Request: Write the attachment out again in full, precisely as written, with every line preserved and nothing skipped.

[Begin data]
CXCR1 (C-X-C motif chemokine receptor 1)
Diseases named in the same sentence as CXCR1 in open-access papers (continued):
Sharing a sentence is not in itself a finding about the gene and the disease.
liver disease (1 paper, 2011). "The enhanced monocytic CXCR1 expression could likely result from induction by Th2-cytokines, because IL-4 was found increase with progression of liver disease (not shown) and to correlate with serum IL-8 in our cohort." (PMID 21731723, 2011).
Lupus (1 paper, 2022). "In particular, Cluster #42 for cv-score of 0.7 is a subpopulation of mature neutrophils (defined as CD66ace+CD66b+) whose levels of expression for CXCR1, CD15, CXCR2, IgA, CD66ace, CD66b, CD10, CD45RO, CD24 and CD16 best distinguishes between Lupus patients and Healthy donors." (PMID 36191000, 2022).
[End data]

CXCR1 (C-X-C motif chemokine receptor 1)
Diseases named in the same sentence as CXCR1 in open-access papers (continued):
Sharing a sentence is not in itself a finding about the gene and the disease.
liver disease (1 paper, 2011). "The enhanced monocytic CXCR1 expression could likely result from induction by Th2-cytokines, because IL-4 was found increase with progression of liver disease (not shown) and to correlate with serum IL-8 in our cohort." (PMID 21731723, 2011).
Lupus (1 paper, 2022). "In particular, Cluster #42 for cv-score of 0.7 is a subpopulation of mature neutrophils (defined as CD66ace+CD66b+) whose levels of expression for CXCR1, CD15, CXCR2, IgA, CD66ace, CD66b, CD10, CD45RO, CD24 and CD16 best distinguishes between Lupus patients and Healthy donors." (PMID 36191000, 2022).